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09/20/12 3:55 PM ET

Weary starters wary of too much time off

PHOENIX -- When the D-backs battled through a stretch of 33 games in 34 days in August and the beginning of September, the club's pitchers admitted the long stretch took its toll on their arms.

Over the last two weeks, however, it has been a completely different story.

Entering Thursday, the D-backs have had four days off over the previous 14 days, giving their pitchers multiple extra days rest in between starts.

But while they've enjoyed recuperating their arm strength, the pitchers said too much rest can be counterproductive.

"We'll take them, but they are so bunched together and sometimes it feels like you haven't pitched in forever," D-backs ace Ian Kennedy said. "You just feel kind of sluggish. As you get your blood flowing, you start feeling normal again, but all the off days get us out of rhythm sometimes."

Even though they might not like all the extra rest, the D-backs starters have flourished over this stretch on the mound, tallying six quality starts in the last seven games and boasting a combined 2.65 ERA.

"I believe that it has helped them, but it conflicts with one side of their brain," D-backs manager Kirk Gibson said. "Those guys like to pitch every fifth day because they like to pitch. It's part of their routine, they want to throw as many innings as they can. It's more fun being on the hill, let's face it."

Moving forward, the D-backs play every day the remainder of the regular season, so the pitchers will go back to throwing every fifth day.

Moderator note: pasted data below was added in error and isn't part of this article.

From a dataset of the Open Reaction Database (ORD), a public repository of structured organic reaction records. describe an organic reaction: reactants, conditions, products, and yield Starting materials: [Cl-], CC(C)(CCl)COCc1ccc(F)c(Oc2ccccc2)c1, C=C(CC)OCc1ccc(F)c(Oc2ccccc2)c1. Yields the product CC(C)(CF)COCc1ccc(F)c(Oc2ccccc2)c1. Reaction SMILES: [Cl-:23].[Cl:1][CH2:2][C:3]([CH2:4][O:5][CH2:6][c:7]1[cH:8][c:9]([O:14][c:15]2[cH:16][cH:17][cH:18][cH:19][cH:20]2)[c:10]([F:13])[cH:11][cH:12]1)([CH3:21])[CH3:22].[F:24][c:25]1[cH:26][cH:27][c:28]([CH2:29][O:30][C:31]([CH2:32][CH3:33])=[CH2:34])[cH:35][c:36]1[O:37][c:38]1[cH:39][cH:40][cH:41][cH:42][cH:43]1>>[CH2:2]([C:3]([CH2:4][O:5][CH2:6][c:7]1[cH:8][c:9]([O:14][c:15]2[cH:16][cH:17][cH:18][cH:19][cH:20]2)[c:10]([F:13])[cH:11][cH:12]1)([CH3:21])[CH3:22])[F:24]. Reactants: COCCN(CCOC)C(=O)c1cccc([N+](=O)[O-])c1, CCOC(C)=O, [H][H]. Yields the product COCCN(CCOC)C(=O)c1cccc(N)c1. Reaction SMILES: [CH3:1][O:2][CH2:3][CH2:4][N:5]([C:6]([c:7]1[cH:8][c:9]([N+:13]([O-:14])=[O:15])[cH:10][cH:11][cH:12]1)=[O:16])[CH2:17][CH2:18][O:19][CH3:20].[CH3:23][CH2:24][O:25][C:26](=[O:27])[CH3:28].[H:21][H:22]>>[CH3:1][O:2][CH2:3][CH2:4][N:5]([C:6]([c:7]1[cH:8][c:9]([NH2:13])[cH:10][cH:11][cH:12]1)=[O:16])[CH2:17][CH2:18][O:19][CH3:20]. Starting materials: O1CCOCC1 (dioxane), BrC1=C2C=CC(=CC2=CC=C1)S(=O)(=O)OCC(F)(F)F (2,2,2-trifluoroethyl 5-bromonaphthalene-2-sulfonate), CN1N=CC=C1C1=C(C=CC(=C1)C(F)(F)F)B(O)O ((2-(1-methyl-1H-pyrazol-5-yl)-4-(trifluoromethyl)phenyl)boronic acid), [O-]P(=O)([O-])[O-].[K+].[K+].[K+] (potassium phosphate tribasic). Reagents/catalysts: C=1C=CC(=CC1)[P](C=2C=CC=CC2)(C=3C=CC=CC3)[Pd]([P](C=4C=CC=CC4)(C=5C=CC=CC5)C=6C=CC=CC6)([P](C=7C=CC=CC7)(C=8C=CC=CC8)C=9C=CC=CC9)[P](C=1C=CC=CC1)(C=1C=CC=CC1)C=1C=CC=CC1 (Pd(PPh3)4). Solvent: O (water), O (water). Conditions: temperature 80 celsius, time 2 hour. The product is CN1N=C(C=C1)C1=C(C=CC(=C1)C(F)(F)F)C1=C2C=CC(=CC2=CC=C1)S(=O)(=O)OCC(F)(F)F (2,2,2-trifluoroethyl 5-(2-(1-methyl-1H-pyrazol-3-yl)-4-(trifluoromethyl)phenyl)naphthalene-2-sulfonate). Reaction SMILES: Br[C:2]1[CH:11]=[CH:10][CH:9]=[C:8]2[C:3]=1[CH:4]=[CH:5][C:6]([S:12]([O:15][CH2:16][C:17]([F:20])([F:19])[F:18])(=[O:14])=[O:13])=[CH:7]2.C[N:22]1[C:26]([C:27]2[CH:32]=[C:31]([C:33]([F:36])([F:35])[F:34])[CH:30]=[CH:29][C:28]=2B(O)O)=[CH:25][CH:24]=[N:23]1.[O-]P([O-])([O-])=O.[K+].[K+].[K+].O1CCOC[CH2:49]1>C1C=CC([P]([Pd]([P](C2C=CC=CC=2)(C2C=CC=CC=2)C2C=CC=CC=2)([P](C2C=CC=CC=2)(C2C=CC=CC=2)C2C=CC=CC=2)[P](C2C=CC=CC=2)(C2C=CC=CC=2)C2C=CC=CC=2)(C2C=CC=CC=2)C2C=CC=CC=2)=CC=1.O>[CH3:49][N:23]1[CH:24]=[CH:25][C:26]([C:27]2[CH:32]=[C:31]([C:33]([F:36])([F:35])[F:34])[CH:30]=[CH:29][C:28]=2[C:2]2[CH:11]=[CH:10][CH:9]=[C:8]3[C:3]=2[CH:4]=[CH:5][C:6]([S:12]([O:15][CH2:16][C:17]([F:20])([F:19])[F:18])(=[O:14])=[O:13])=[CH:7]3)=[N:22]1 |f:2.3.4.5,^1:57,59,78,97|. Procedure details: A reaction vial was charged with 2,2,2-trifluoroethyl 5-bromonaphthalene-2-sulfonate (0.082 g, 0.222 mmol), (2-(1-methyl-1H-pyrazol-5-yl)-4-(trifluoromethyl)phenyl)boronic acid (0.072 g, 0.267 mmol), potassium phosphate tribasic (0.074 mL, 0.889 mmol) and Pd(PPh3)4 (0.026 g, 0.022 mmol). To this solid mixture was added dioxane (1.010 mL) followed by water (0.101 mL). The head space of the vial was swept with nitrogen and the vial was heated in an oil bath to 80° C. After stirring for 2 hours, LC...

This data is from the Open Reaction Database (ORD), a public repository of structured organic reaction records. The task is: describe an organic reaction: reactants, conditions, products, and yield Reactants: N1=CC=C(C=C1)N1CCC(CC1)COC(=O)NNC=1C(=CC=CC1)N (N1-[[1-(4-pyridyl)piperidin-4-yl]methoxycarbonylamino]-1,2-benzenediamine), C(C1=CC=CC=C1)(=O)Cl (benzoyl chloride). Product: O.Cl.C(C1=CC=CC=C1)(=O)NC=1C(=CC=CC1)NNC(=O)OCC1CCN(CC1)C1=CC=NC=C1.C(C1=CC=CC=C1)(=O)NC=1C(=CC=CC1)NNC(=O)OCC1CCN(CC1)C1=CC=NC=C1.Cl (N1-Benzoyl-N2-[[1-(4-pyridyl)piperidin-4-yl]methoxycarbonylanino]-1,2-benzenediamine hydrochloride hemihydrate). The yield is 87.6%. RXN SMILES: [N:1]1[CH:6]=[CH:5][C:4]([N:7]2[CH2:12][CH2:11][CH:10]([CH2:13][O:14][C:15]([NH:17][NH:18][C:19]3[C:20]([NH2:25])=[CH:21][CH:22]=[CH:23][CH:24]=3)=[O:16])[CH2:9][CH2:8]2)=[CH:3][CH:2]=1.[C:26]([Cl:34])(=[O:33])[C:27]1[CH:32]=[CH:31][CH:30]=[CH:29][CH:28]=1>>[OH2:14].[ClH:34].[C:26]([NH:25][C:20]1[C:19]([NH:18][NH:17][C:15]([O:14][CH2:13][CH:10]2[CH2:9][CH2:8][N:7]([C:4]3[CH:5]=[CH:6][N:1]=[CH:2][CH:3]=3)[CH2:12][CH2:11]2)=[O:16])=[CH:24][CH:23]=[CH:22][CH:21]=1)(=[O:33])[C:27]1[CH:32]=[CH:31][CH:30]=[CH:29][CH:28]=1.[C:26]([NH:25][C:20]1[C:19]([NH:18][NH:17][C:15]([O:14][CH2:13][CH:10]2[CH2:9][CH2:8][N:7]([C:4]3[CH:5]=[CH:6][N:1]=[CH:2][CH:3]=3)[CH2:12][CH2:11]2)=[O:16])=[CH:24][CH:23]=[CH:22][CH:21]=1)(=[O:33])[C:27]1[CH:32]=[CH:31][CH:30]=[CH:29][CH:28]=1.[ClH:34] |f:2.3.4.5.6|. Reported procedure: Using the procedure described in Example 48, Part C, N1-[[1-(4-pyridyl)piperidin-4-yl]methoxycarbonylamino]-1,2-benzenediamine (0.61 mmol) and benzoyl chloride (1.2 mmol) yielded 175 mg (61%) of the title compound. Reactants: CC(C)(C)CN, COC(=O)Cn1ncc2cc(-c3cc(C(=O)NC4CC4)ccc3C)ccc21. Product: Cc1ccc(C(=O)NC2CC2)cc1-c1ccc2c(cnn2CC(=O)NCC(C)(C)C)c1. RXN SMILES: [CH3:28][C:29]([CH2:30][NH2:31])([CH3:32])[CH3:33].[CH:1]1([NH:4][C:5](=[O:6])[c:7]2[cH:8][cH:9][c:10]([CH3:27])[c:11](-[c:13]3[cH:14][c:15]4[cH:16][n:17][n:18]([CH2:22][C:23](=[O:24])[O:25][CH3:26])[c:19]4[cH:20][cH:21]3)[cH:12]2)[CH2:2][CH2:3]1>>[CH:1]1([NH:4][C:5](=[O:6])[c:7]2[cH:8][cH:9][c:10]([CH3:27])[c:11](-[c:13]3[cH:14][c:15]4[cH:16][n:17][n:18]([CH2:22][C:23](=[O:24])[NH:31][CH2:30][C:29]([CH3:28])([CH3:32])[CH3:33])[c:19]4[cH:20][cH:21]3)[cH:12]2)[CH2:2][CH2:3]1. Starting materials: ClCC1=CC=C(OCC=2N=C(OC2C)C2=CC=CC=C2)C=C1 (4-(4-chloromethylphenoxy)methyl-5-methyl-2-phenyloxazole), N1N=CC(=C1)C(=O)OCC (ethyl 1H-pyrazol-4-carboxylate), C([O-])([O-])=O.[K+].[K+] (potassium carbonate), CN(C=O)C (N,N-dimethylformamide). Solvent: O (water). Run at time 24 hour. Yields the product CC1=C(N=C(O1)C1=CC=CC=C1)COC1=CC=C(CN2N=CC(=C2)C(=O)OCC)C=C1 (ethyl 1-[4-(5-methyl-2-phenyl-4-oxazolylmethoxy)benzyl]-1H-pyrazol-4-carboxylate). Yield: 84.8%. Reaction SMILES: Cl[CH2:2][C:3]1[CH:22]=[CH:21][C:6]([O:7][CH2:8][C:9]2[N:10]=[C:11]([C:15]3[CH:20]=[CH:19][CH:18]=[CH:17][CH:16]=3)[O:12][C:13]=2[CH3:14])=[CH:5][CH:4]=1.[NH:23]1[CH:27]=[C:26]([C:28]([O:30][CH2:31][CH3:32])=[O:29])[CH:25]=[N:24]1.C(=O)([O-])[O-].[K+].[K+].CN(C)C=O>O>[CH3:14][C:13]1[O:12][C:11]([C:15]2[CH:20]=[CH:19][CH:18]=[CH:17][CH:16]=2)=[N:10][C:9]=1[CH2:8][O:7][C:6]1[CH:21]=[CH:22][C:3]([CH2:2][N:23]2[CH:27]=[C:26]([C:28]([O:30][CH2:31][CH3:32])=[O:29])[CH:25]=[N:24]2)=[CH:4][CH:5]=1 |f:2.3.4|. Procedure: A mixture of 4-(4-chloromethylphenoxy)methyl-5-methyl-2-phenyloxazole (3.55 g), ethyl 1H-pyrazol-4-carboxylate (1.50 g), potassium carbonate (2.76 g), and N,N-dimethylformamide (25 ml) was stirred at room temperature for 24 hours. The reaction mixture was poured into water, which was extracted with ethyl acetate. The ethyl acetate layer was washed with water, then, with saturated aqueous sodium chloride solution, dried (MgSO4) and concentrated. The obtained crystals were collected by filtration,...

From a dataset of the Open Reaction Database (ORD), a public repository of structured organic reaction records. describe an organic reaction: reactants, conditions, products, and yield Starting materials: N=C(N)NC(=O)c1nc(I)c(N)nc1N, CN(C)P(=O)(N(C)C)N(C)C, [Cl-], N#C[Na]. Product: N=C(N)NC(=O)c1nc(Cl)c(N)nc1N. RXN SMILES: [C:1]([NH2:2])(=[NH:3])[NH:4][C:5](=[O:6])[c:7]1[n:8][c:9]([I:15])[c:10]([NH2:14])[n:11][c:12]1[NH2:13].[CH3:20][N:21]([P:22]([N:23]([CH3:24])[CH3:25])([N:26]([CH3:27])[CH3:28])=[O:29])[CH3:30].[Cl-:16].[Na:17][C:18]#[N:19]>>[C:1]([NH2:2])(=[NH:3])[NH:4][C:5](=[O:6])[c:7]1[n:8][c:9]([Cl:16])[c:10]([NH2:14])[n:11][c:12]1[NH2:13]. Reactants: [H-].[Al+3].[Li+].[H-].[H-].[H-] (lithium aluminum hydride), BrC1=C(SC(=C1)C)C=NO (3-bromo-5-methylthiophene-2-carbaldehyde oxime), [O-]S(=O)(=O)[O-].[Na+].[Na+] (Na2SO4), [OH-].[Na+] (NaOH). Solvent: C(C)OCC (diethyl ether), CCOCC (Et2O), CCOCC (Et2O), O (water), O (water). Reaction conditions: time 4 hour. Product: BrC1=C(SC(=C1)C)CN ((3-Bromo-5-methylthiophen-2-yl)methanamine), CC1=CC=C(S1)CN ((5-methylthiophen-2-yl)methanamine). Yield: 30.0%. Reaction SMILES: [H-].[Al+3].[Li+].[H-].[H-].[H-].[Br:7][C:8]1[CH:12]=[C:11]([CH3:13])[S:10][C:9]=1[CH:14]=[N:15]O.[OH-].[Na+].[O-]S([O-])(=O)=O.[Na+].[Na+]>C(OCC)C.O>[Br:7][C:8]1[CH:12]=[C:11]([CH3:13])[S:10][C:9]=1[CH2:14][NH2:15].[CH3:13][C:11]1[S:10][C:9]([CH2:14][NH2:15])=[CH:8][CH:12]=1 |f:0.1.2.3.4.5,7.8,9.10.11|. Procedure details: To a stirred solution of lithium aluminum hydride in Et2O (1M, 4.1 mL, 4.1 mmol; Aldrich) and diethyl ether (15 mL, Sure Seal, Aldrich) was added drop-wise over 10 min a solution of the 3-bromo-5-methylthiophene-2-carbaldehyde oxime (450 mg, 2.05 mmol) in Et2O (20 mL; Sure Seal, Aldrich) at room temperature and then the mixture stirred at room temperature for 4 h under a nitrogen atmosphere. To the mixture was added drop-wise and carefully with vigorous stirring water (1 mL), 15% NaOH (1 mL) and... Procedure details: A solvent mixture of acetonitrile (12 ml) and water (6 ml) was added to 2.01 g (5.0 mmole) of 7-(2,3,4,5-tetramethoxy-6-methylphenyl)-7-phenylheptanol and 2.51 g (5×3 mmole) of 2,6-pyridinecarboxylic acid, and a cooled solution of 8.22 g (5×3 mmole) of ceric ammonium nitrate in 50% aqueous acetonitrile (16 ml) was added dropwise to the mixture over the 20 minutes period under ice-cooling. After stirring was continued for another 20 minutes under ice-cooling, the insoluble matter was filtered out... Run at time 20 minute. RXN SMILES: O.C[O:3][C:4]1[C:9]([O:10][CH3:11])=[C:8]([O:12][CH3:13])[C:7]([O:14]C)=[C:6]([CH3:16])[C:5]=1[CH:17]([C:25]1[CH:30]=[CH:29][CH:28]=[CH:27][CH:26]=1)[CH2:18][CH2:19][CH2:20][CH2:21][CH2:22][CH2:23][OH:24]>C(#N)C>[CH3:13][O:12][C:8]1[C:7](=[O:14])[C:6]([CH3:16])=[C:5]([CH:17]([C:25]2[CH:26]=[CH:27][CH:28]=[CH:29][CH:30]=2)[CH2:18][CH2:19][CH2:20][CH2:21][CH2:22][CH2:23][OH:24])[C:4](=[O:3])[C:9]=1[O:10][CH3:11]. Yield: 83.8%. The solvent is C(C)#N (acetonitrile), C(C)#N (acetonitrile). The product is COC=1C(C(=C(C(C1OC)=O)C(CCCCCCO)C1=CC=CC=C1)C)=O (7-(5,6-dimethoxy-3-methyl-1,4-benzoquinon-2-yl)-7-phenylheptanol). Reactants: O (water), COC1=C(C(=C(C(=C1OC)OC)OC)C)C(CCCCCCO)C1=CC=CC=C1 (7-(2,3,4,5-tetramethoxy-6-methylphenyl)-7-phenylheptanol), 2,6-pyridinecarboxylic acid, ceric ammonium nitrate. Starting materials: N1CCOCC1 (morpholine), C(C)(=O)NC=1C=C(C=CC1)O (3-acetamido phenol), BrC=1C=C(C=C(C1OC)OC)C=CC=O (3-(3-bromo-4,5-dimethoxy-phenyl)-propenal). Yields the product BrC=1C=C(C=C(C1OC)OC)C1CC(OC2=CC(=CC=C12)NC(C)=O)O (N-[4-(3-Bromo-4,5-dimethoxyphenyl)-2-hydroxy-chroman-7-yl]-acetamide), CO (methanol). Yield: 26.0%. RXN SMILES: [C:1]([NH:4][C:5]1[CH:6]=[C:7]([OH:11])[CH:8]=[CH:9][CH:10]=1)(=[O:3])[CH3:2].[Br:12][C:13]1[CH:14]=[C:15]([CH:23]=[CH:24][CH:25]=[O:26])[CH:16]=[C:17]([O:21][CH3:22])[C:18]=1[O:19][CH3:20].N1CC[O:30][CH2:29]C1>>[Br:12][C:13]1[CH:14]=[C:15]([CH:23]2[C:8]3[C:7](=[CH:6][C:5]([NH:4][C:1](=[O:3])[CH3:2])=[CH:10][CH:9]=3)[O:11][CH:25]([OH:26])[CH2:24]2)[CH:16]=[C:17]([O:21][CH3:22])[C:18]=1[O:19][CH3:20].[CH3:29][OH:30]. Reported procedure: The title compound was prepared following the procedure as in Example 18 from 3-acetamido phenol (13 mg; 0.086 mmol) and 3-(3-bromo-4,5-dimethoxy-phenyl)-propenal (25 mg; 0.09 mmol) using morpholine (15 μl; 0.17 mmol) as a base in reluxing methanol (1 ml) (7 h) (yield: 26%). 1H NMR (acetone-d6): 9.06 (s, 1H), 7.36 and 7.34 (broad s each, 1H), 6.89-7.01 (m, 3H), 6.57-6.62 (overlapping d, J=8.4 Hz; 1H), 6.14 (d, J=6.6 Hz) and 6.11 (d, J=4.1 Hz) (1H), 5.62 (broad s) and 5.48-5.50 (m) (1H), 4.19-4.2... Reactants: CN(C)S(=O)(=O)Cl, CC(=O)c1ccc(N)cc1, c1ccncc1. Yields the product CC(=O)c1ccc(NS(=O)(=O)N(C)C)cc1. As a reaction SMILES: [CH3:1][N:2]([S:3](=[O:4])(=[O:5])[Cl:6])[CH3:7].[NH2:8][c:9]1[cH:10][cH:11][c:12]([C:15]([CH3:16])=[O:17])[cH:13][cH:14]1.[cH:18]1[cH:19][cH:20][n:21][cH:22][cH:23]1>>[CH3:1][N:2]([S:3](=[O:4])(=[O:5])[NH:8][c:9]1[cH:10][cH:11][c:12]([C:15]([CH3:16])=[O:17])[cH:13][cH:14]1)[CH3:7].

"My body isn't used to that now, I'll probably do a little less in between starts," D-backs right-hander Trevor Cahill said. "It kind of throws off your rhythm. It's hard to switch back and forth."

Montero working overtime behind plate for D-backs

PHOENIX -- While the majority of Major League catchers receive at least one day off per week, Miguel Montero continues to be a workhorse down the final stretch of the regular season.

The D-backs catcher has started 18 consecutive games behind the plate, including Thursday's series finale against the Padres. And if the 29-year-old has it his way, he'd play the remainder of club's 2012 contests, as well.

"There's no time to be tired or fatigued, it's time to push it," Montero said. "We're in our last lap right now, we only have 14 games left, just have to leave it all out there."

His streak of 18 straight starts by a catcher is a franchise record. The previous high was shared by Damian Miller and Kelly Stinnett with 11.

Montero hasn't struggled with the heavy workload. He has reached base safely in 17 straight games and needs just one RBI to match his career high (86 in 2011).

"I'm just trying to make things happen," Montero said. "We have to keep doing it, we have to bring it every day."

In addition to getting on base the traditional way, Montero has also worked his way on by practicing patience. In his last six games before Thursday, Montero had reached nine times either by walks or being hit by a pitch.

D-backs hopeful Bloomquist will return

PHOENIX -- Even though the D-backs only have 14 regular season games remaining entering Thursday, the club is still hoping to get back veteran infielder Willie Bloomquist at some point.

Hampered by a stiff back, the 34-year-old hasn't appeared in a game since Sept. 3 and hasn't started since Aug. 8.

Bloomquist is starting to improve, however, and the D-backs might begin pushing him into more serious workouts to test the injury.

"He's been feeling much better," D-backs manager Kirk Gibson said. "We're looking at starting to give him some more intensive activity."

Gibson added that on a pain scale from 1-to-10, Bloomquist put himself at a 1.

On the season, the infielder is batting a career-high .302.

It is possible Bloomquist won't need much rehabbing before he gets back on the field. The last time he pinch-hit for the D-backs on Sept. 3, he simply was feeling good before the game.

In his one at-bat, Bloomquist collected a hit, an RBI and scored a run.

Tyler Emerick is an associate reporter for MLB.com. This story was not subject to the approval of Major League Baseball or its clubs.